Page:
Thursday, 30 July 2015

Education needs better Statistics

Sample Graph to Illustrate Class Size Skewed Distribution

Average class sizes in Jersey primary schools overall remains at 24.1 pupils, which is well below the UK average of 27.

But in a fifth of all primary school classes, the Education Minister had to approve an exemption to the standing policy so that the maximum class size of 26 could be breached.

At the same time, the average number of pupils in secondary school classes was 21.6 – a figure above the UK average, but well below the department’s class-size limit.

(Bailliwick Express on Education Report)

I’ve downloaded the actual report and looked at it - and one thing is glaringly missing – median class size.

Class Size, as a UK report shows, is a left skewed distribution. That is to say it is not a Bell shaped normal curve, but has usually lots more pupils in higher class sizes. That means that the smaller sizes classes bring down the average. That is why, incidentally, the average size is only 24.1 and yet a fifth of classes breach that class size.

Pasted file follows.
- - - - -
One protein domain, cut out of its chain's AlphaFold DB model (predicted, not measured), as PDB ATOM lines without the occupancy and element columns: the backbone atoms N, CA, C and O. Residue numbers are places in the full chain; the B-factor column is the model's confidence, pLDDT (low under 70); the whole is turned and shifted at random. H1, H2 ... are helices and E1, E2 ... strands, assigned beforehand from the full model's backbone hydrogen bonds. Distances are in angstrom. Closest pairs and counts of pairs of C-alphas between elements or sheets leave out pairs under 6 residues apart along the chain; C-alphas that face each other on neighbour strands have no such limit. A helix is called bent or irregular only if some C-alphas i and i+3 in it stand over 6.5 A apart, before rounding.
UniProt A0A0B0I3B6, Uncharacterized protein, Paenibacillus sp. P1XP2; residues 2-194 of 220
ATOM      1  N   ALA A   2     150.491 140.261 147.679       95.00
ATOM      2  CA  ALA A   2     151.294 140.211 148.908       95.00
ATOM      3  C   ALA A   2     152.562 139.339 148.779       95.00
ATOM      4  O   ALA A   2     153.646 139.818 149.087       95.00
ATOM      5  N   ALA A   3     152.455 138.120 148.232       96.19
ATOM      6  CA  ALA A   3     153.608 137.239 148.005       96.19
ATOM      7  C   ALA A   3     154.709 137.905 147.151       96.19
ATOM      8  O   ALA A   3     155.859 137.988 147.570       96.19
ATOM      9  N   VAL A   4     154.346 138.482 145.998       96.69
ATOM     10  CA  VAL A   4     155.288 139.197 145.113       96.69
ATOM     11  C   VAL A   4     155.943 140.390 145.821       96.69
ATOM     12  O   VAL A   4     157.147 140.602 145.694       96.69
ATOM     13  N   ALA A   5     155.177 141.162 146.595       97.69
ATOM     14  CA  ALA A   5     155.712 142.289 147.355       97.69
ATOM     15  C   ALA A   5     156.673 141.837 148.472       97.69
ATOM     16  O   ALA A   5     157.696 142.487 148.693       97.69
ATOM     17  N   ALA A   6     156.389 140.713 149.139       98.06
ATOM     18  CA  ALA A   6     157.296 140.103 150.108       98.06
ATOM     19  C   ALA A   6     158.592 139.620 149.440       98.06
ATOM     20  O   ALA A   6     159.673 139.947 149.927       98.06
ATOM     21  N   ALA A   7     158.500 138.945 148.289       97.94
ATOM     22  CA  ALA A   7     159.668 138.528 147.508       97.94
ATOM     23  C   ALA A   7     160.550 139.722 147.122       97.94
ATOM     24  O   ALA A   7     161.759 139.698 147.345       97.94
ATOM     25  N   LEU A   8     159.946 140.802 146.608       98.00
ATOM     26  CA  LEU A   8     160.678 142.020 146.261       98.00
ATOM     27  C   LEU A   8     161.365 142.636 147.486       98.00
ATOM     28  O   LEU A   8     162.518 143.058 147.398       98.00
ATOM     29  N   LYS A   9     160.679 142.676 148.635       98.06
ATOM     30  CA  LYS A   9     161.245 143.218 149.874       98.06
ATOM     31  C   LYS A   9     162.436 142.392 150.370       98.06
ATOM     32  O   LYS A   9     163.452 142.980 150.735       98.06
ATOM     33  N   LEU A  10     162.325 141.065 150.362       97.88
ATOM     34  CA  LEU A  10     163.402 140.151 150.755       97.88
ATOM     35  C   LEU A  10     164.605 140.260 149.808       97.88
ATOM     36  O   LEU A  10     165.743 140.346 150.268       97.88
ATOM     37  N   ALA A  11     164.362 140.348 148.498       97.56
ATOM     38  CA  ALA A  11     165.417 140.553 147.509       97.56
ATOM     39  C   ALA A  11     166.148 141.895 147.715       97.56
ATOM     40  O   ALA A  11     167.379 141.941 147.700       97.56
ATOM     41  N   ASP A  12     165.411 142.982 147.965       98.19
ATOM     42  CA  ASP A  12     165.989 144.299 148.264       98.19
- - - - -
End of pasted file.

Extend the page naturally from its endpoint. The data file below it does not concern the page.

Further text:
The policy in breaching 26 is a safeguard against just relying on just teacher – pupil ratio (average) precisely because that is weighted down by the smaller classes.

It is the opposite to wage distributions, which are skewed right towards the lower wages so that average wage is invariably higher than median.

This UK report gives at least graphic giving the kind of spread – a skewed distribution, even though it doesn’t give median. I've taken a graph of class size from this report and put it at the top of this blog by way of illustration.

Yet the median is the better measure of central tendency for skewed data.

Whenever the average is calculated it is important to be aware of certain outliers in the data set that could potentially skew the results and make the data unrepresentative.

The alternative statistic is a "trimmed mean", that is to say the mean with the very extreme outliers removed. But it is really not as good as a median.

In fact – and rather badly – there seem to be relatively few statistics out there on class size! There’s one example I’ve seen here, and that’s about it! And it is an an examination question about different statistical measures on class size:

It also explains that - in general, when a data distribution is mound-shaped symmetrical, the values for the mean, median, and mode are the same or almost the same. For skewed-left distributions, the mean is less than the median and the median is less than the mode. For skewed-right distributions, the mode is the smallest value, the median is the next largest, and the mean is the largest.

So while is report from Education is informative, it is not as informative as it should be. There should be graphic illustrations of the spread of class size, and the median class size, as well as the mean, should be given. Next time, the authors need to do a little more homework!

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